They held anti-India placards and chanted slogans against New Delhi rule over the scenic valley.
“The abolition of the special status of Kashmir will not serve its purpose,” media outlets quoted Zahid Iqbal, 35, a migrant from Indian-controlled Kashmir as saying.
“We will fight, and we will fight with more vigor,” he added.
Massive rallies were also held in Islamabad, the capital, the eastern city of Lahore and Pakistan’s southern port city of Karachi.
The Indian Ministry of Home Affairs announced on Monday that India's President Ram Nath Kovind had signed a decree abolishing Article 370 of the constitution that grants a measure of autonomy to Jammu and Kashmir, including the right to draft its own laws.
The president also moved a bill proposing that the Indian-controlled part of Kashmir be divided into two regions directly ruled by New Delhi.
The government in New Delhi lifted a ban on property purchases by people from outside Jammu and Kashmir, opening the way for Indians to invest and settle in the disputed region like any other part of India, a measure likely to provoke a backlash in the territory.
Indian Prime Minister Narendra Modi had earlier pushed for radical political changes in Jammu and Kashmir even before he won a re-election in May. Modi said the old laws had hindered Kashmir's integration with the rest of India.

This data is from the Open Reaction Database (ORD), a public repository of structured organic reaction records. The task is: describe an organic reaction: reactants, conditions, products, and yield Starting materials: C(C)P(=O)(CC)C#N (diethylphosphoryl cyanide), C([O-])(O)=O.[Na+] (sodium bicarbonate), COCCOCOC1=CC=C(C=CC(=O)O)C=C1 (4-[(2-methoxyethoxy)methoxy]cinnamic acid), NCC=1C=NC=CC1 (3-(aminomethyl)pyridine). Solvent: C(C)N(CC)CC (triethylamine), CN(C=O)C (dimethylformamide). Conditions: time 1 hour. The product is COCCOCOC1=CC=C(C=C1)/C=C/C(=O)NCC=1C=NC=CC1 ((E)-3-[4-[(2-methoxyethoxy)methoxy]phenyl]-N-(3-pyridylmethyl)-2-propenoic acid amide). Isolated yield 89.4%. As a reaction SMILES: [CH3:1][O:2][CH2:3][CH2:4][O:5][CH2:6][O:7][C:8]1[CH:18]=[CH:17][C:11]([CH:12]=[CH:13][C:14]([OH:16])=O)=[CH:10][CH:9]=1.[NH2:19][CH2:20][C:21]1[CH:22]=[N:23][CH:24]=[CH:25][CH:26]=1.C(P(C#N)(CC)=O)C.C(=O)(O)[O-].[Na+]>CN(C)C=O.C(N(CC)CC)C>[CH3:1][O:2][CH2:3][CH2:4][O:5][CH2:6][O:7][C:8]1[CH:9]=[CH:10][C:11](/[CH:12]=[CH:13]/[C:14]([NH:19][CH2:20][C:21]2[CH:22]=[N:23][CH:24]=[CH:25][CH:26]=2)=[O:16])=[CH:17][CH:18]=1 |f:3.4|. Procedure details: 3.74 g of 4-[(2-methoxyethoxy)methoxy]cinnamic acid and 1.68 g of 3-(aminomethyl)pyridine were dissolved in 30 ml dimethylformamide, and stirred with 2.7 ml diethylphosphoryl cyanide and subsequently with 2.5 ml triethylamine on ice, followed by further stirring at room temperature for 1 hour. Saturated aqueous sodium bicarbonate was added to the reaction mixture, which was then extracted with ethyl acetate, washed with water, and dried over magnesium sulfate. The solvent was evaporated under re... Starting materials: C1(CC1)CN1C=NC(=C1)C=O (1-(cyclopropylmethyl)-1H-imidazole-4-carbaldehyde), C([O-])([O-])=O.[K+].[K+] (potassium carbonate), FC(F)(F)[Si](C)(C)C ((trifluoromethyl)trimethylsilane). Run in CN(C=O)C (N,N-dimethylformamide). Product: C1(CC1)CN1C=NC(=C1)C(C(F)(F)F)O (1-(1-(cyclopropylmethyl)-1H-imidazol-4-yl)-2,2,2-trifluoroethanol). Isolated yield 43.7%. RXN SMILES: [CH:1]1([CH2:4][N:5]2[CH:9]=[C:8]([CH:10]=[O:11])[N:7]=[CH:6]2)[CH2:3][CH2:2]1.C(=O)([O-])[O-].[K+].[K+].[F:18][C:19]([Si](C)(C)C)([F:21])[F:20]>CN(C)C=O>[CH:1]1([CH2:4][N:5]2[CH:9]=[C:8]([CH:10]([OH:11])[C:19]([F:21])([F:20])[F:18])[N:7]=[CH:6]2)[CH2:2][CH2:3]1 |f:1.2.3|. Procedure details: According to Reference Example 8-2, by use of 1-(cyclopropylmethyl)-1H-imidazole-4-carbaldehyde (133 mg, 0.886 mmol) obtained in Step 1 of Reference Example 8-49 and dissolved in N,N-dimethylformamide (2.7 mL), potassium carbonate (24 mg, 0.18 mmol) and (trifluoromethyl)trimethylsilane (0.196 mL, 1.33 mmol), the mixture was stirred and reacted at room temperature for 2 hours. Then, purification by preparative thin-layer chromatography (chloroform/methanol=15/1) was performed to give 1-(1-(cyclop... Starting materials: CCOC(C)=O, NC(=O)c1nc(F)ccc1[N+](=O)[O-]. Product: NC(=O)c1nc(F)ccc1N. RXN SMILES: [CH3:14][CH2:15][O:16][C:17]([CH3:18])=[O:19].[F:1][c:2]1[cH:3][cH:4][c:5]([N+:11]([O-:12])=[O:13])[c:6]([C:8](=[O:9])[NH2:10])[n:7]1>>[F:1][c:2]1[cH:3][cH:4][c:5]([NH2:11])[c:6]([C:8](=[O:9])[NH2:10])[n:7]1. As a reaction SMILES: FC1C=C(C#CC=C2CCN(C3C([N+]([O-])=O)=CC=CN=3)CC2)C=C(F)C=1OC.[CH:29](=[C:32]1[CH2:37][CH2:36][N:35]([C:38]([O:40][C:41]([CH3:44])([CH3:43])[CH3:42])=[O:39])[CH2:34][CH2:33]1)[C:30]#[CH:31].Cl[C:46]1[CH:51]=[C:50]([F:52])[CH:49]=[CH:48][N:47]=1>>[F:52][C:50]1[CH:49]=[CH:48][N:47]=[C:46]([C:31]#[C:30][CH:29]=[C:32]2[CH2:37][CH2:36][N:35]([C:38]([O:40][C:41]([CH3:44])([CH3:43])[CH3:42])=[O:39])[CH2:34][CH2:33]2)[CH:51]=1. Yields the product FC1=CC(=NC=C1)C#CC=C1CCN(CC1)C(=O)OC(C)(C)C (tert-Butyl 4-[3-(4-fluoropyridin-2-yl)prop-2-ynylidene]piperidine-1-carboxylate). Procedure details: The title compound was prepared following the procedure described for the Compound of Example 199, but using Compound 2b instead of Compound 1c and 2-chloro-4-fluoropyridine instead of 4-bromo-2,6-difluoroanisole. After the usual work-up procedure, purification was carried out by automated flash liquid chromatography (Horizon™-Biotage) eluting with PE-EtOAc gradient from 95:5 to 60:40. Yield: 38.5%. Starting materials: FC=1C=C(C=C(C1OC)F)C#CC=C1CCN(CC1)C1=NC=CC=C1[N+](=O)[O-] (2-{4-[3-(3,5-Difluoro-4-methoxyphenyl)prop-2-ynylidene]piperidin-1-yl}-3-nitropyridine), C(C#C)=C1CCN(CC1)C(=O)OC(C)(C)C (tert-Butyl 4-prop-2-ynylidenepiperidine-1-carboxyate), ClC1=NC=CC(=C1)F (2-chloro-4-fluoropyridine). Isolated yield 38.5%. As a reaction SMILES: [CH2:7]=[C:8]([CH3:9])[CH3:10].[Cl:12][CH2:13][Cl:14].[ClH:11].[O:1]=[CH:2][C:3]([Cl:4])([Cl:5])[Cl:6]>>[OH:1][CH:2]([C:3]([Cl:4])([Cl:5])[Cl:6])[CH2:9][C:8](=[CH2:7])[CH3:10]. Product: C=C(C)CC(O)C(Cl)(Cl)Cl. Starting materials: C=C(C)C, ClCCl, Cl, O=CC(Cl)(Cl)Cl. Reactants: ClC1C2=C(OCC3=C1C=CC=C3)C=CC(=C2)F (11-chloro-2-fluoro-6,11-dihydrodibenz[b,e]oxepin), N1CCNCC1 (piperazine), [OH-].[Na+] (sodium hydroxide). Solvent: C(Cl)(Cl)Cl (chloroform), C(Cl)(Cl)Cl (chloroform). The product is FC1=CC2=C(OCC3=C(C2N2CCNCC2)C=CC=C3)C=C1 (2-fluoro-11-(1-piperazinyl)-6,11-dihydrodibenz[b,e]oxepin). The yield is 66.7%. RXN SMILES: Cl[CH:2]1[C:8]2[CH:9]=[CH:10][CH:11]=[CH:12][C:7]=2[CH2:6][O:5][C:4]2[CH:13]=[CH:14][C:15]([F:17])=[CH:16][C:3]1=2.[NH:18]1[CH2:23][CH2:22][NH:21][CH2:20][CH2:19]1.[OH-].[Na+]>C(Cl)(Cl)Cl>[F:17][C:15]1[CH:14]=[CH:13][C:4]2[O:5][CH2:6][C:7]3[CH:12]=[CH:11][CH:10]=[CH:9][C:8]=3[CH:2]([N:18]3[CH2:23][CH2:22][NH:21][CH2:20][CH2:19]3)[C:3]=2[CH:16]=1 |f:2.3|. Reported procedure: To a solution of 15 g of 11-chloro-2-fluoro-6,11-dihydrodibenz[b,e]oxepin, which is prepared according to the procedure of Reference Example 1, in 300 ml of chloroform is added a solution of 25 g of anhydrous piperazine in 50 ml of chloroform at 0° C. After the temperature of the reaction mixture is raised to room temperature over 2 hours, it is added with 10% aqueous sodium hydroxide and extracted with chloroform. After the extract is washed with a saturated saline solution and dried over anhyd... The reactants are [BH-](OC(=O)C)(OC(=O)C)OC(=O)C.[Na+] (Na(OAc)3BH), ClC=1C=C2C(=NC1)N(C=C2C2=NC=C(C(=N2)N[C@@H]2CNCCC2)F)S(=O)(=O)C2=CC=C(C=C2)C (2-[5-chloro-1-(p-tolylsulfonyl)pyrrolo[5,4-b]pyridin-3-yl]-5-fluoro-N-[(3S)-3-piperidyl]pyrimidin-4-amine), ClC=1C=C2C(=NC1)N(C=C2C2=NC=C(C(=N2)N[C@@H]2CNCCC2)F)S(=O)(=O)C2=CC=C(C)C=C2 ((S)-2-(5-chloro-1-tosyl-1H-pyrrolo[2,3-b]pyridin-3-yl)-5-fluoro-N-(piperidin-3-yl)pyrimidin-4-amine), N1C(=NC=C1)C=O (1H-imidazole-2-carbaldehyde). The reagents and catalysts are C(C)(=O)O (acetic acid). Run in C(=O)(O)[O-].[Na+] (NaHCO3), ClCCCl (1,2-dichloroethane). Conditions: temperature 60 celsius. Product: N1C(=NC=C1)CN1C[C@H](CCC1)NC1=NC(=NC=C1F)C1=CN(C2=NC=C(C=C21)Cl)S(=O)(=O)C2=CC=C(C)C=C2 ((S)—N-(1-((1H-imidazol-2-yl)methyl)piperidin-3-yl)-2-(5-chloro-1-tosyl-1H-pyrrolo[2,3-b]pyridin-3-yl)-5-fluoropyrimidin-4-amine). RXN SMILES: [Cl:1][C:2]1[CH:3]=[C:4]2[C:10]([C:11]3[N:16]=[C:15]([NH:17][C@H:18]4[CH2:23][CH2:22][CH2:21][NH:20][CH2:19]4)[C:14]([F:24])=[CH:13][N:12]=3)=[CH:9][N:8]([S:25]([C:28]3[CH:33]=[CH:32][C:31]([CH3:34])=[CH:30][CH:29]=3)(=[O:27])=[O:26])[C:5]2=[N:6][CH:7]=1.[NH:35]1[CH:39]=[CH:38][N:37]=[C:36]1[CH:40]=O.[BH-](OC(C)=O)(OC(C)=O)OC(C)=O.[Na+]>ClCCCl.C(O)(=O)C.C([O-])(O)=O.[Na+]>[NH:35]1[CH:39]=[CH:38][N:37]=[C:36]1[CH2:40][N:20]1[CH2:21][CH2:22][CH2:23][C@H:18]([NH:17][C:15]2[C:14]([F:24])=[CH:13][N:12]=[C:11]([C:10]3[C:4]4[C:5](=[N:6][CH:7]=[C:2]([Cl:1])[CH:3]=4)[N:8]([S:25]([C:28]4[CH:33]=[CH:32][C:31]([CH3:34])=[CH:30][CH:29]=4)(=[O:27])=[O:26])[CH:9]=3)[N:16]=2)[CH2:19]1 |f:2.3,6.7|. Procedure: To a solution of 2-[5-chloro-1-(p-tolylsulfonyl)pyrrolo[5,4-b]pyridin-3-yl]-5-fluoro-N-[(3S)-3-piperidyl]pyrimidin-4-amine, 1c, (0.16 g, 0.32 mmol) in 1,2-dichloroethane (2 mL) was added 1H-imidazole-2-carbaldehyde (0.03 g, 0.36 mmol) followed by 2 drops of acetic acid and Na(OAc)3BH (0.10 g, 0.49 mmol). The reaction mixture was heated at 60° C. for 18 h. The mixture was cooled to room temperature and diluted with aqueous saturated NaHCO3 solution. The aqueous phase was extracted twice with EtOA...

India earlier also rejected a claim by US President Donald Trump of request for mediation with Pakistan. India has long bristled at any suggestion of third-party involvement in tackling Kashmir.
Moreover, prominent political leaders in the Indian-controlled region of Kashmir were placed under house arrest and the Indian paramilitary forces deployed thousands of extra troops across the region, raising fears of a crackdown.
Pakistan’s Foreign Ministry in a statement said it would “exercise all possible options to counter the illegal steps” taken by India.
Foreign Minister Shah Mahmood Qureshi also said on Twitter that Islamabad would raise the issue with international community.
“We intend to firmly highlight our stance in our meetings with the US delegation visiting Pakistan and with the international community at large,” the top Pakistani diplomat wrote.
According to a statement released after a telephone call with Malaysian Prime Minister Mahathir Mohamad on Monday evening, Pakistani Prime Minister Imran Khan said the move “was in clear violation of the United Nations Security Council (UNSC) resolutions” in the region.
Kashmir has been split between India and Pakistan since partition in 1947. Both countries claim all of Kashmir and have fought three wars over the territory.
India regularly accuses Pakistan of arming and training militants and allowing them across the restive frontier in an attempt to launch attacks. Pakistan strongly rejects the accusation.
Indo-Pakistani Relations nosedived in February when over 40 Indian paramilitaries were killed in a bomb attack in Kashmir. New Delhi blamed Pakistan-based militants. Islamabad denied the claim.
Source: Press TV In Muzaffarabad, the capital of Pakistan-administered Kashmir about 45 kilometers from the contested frontier between the neighbors, dozens of protesters held black flags and burnt tires.